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A History of the French Novel, Vol. 1

Half legendary emperor a la barbe florie


The

exact relation of the _Chansons de Geste_ to the subsequent history of French fiction is thus an extremely important one, and one that requires, not only a good deal of reading on which to base any opinion that shall not be worthless, but a considerable exercise of critical discretion in order to form that opinion competently. The present writer can at least plead no small acquaintance with the subject, and a full if possibly over-generous acknowledgment of his dealings with it on the part of some French authorities, living and dead, of the highest competence. But the attractions of the vast and strangely long ignored body of _chanson_ literature are curiously various in kind, and they cannot be indiscriminately drawn upon as evidence of an early mastery of tale-telling proper on the part of the French as a nation.

There is indeed one solid fact, the importance of which can hardly be exaggerated in some ways, though it may be wrongly estimated in others. Here is not merely the largest part proportionately, but a very large bulk positively, of the very earliest part of a literature, devoted to a kind of narrative which, though some of it may be historic originally, is pretty certainly worked up into its concrete and extant state by fiction. The comparison with the two literatures which on the whole bear such comparison with French best--English and Greek--is here very striking. People say that there "must have been" many _Beowulfs_: it can hardly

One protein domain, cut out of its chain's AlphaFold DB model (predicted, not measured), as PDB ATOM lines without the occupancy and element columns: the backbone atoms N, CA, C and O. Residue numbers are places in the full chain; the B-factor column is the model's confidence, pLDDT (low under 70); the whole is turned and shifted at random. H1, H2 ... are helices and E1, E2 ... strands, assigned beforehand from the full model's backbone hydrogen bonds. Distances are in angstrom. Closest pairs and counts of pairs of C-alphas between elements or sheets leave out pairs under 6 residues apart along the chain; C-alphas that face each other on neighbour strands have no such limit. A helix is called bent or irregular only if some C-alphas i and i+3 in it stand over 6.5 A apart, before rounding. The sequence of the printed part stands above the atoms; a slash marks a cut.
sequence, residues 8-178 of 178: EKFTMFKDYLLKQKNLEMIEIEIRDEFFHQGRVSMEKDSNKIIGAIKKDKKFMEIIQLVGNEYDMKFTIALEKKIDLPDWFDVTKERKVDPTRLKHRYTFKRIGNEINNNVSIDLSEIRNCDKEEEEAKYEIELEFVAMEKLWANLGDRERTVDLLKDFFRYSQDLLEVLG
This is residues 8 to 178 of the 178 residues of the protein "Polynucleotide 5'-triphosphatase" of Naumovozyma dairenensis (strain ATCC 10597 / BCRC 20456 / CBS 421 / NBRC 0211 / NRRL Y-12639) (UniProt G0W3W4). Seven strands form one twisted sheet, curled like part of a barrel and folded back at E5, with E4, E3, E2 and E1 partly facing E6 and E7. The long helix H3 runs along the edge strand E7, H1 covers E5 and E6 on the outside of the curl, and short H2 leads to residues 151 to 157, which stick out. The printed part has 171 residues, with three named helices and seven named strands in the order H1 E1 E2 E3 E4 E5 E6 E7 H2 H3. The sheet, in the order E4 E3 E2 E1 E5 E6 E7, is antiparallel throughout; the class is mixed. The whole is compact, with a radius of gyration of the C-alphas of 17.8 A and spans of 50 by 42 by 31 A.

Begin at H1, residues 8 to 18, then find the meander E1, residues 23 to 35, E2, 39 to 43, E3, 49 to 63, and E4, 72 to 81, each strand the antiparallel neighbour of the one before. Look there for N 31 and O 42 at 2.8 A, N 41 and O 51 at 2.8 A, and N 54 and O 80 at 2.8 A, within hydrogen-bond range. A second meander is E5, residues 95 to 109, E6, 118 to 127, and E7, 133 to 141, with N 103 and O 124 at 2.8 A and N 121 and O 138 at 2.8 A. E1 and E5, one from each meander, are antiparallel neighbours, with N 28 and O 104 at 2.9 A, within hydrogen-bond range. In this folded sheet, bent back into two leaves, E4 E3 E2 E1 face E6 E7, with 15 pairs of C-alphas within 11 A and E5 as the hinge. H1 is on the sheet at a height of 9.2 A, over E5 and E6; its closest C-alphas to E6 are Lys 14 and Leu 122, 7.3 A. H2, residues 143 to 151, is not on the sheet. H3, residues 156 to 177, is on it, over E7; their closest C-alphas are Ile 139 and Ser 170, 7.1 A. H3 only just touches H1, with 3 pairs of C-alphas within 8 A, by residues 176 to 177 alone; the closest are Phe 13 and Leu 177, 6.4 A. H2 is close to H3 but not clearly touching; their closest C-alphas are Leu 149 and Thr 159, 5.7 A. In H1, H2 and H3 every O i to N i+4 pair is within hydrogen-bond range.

be said that we have so much as a positive assertion of the existence of even one other, though we have allusions and glances which have been amplified in the usual fashion. We have positive and not reasonably doubtful assertion of the existence of a very large body of more or less early Greek epic; but we have nothing existing except the _Iliad_ and the _Odyssey_.

[Sidenote: The part played by language, prosody, and manners.]

On this fact, be it repeated, if we observe the canons of sound criticism in the process, too much stress in general cannot be laid. There must have been some more than ordinary _nisus_ towards story-telling in a people and a language which produced, and for three or four centuries cherished, something like a hundred legends, sometimes of great length, on the single general[14] subject of the exploits, sufferings, and what not of the great half-historical, half-legendary emperor _a la barbe florie_, of his son, and of the more legendary than historical peers, rebels, subjects, descendants, and "those about both" generally. And though the assertion requires a little more justification and allowance, there must have been some extraordinary gifts for more or less fictitious composition when such a vast body of spirited fictitious, or even half-fictitious, narrative is turned out.

But in this justification as to the last part of the contention a good deal of care has to be observed. It will not necessarily follow, because the metal is attractive, that its attractiveness is always of the kind purely belonging to fiction; and, as a matter of fact, a large part of it is not. Much is due to the singular sonority and splendour of the language, which is much more like Spanish than modern French, and which only a few poets of exceptional power have been able to reproduce in modern French itself. Much more is imparted by the equally peculiar character of the metre--the long _tirades_ or _laisses_, assonanced or mono-rhymed paragraphs in decasyllables or alexandrines, which, to those who have once caught their harmony, have an indescribable and unparalleled charm. Yet further, these attractions come from the strange unfamiliar world of life and character described and displayed; from the brilliant stock epithets and phrases that stud the style as if with a stiff but glittering embroidery; and from other sources too many to mention here.


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